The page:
Interestingly, Traffic Tracker's reporting also revealed that traffic wasn't balanced across the two lines, as Galatas had expected: While Trilogy's Time Warner circuit is running flat out, the Megapath line is running pretty quiet:

Adjusting the balance of traffic would definitely relieve a lot of the congestion, improve the users' experiences, and likely delay the expense of an upgrade.

Overall, Trilogy makes heavy use of its Internet connectivity. Traffic Tracker shows that occasionally someone generates a huge volume of traffic that saturates at least one link for several hours at a time. Here's outgoing traffic for the day of January 15th, for example :

The lines carry a wide variety of traffic, so it would normally be hard to pin down the culprit, but Galatas runs other logging systems that he says will let him identify the source of the spikes.

At least we know where this one came from:

It's for Saturday January 26th. The SQL worm knocked on the door for six hours -- loading the line so hard that Traffic Tracker couldn't always collect statistics -- before deciding it wasn't going to get in.

In fact, Traffic Tracker helped Light Reading figure out which service providers were worst hit by the Slammer worm, demonstrating the power of collecting statistics from access lines (see 'The Internet Has Broken').

Overall, Trilogy is really punishing its Internet access. Traffic Tracker shows two lines that are fully loaded for hours at a stretch. Galatas rates Trilogy's users as a demanding and technically aware group, currently happy with their Internet connectivity. This is surprising, given the congestion -- but if degradation happens very slowly over a long period, users' expectations often keep pace with it. And if the applications they're running are very tolerant of delays and lost packets, they'll keep plugging along.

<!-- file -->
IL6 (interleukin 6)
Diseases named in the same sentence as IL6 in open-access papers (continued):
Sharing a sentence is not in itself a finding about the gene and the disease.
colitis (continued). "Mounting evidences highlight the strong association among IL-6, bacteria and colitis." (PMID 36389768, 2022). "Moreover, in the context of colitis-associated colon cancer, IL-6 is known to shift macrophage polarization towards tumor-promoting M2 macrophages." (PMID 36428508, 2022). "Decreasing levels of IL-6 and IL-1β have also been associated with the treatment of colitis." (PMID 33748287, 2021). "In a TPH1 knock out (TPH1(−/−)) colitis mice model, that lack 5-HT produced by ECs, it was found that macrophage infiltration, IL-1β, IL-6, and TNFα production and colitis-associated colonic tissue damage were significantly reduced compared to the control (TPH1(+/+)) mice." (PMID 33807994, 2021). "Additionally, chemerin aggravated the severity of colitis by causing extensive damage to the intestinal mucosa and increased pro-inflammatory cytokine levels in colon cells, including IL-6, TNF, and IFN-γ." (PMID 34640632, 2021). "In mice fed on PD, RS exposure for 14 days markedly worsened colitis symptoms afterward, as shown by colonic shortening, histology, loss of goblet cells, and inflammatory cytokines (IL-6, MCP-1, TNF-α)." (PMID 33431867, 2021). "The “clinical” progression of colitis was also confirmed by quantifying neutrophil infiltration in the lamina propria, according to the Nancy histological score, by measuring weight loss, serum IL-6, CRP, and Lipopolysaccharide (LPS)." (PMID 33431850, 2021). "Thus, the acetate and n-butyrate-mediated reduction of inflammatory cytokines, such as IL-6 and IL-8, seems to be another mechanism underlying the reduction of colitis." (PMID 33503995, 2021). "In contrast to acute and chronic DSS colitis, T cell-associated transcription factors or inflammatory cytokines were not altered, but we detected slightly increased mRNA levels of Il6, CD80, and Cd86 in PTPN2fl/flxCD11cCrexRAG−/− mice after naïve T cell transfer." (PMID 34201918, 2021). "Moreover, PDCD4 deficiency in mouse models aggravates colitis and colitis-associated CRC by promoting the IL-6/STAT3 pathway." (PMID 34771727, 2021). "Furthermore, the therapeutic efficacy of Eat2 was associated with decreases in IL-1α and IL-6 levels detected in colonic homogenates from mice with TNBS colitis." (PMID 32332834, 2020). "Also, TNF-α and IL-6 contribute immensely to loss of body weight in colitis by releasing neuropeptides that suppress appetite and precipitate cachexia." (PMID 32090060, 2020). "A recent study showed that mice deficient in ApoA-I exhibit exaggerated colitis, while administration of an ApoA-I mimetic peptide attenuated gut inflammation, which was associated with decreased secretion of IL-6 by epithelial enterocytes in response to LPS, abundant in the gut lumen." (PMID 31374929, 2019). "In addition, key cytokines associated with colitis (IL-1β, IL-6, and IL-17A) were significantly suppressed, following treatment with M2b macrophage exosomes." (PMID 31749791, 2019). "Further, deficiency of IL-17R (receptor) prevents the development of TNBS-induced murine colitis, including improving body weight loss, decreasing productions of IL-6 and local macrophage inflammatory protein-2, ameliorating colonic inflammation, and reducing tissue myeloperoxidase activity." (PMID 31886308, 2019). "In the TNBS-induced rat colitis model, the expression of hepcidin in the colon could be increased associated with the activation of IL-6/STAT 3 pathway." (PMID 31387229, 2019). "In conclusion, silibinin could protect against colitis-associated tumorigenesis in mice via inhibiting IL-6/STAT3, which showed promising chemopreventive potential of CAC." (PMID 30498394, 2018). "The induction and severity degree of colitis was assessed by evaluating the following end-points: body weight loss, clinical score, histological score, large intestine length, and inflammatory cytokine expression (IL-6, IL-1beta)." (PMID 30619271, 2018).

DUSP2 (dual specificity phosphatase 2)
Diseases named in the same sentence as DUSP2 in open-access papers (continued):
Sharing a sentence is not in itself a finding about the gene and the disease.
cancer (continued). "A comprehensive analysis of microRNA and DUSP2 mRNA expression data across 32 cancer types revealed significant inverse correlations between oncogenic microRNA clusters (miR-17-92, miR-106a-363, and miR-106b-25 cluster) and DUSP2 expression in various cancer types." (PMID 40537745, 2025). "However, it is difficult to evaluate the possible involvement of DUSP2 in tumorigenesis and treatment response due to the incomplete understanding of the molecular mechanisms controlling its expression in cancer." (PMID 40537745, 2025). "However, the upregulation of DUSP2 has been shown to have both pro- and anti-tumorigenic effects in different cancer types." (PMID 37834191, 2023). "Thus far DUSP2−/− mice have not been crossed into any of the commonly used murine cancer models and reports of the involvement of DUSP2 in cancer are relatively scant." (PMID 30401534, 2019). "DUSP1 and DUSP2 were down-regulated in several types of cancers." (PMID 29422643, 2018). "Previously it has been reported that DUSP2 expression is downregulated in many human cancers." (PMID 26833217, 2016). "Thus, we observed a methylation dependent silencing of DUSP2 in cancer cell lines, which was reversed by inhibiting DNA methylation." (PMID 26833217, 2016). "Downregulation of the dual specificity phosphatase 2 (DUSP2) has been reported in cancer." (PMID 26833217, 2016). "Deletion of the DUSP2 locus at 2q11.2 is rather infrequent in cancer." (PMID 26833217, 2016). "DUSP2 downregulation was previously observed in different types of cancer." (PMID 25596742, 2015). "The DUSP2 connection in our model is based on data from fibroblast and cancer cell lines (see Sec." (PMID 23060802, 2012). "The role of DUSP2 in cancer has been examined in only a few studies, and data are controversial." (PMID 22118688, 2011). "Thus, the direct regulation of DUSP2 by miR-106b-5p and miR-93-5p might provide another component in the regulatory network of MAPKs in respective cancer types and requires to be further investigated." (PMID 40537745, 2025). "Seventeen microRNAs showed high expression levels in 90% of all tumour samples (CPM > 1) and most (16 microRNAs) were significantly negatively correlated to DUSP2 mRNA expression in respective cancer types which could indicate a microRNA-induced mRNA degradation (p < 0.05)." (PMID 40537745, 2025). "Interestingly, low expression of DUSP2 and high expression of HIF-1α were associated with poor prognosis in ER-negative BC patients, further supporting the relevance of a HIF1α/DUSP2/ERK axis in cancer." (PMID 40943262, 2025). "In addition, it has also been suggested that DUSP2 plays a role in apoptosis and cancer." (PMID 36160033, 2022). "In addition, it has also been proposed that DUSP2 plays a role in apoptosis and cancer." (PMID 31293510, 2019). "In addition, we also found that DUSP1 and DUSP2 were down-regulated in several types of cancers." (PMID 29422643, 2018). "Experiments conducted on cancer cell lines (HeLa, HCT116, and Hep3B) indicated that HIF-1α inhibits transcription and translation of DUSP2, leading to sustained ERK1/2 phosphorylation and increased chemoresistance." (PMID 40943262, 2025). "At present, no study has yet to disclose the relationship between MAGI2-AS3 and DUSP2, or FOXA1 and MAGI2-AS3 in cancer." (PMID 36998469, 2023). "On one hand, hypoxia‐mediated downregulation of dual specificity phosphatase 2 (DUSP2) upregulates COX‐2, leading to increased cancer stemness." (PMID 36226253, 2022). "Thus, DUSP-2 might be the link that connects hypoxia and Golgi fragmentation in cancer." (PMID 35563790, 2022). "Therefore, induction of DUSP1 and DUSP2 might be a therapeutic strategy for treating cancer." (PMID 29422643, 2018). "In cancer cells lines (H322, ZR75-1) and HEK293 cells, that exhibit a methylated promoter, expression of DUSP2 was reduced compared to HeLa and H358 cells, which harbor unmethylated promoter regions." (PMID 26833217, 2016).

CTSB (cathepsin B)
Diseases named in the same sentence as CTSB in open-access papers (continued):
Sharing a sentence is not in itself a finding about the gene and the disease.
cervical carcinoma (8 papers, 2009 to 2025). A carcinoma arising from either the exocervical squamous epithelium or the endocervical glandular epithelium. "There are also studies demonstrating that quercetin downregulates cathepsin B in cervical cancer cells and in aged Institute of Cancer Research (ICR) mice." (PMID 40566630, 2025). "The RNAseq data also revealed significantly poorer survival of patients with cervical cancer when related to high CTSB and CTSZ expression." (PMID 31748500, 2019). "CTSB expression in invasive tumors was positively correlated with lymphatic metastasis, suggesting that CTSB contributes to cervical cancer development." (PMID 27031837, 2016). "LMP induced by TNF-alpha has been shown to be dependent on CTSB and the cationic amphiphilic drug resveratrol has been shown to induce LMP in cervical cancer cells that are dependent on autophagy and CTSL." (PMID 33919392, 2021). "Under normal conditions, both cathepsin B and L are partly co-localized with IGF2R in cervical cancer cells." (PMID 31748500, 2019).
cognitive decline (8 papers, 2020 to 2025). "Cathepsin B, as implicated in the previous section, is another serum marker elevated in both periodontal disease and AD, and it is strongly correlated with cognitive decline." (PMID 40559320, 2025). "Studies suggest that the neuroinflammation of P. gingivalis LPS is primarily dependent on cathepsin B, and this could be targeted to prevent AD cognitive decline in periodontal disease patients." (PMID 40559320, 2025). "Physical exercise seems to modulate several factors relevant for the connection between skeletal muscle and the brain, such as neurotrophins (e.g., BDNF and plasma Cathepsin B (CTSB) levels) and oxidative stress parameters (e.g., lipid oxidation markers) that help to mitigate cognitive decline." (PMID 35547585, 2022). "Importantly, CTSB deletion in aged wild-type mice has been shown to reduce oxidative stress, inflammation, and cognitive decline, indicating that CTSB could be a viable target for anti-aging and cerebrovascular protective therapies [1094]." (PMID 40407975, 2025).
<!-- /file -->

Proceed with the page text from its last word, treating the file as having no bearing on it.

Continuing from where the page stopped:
All the same, a line upgrade is going to be necessary before too long, and when that happens, Galatas's users might get a pleasant surprise.

To see what's happening on Trilogy's lines right now, click on this link. You'll see what all the Traffic Tracker participants are up to.

In participating in the Traffic Tracker project, Trilogy is also helping users in general. It's enabling Light Reading to aggregate and analyze traffic statistics from lots of access lines, in a way that promises to provide unique insights into traffic trends on the Internet. Those insights include performance comparisons, which should encourage operators to improve the services they offer enterprise users (see Traffic Tracker Project Is Ready to Roll).

More than 150 companies have expressed an interest in taking part in the scheme, although only a handful of them have so far made the minor change in their access router to enable traffic statistics to be collected. The statistics are collected every three minutes, a process that uses negligible bandwidth and poses no security threat.

Enterprise users interested in participating in the project should click on this link to register.

— Richard Thomas, special to Light Reading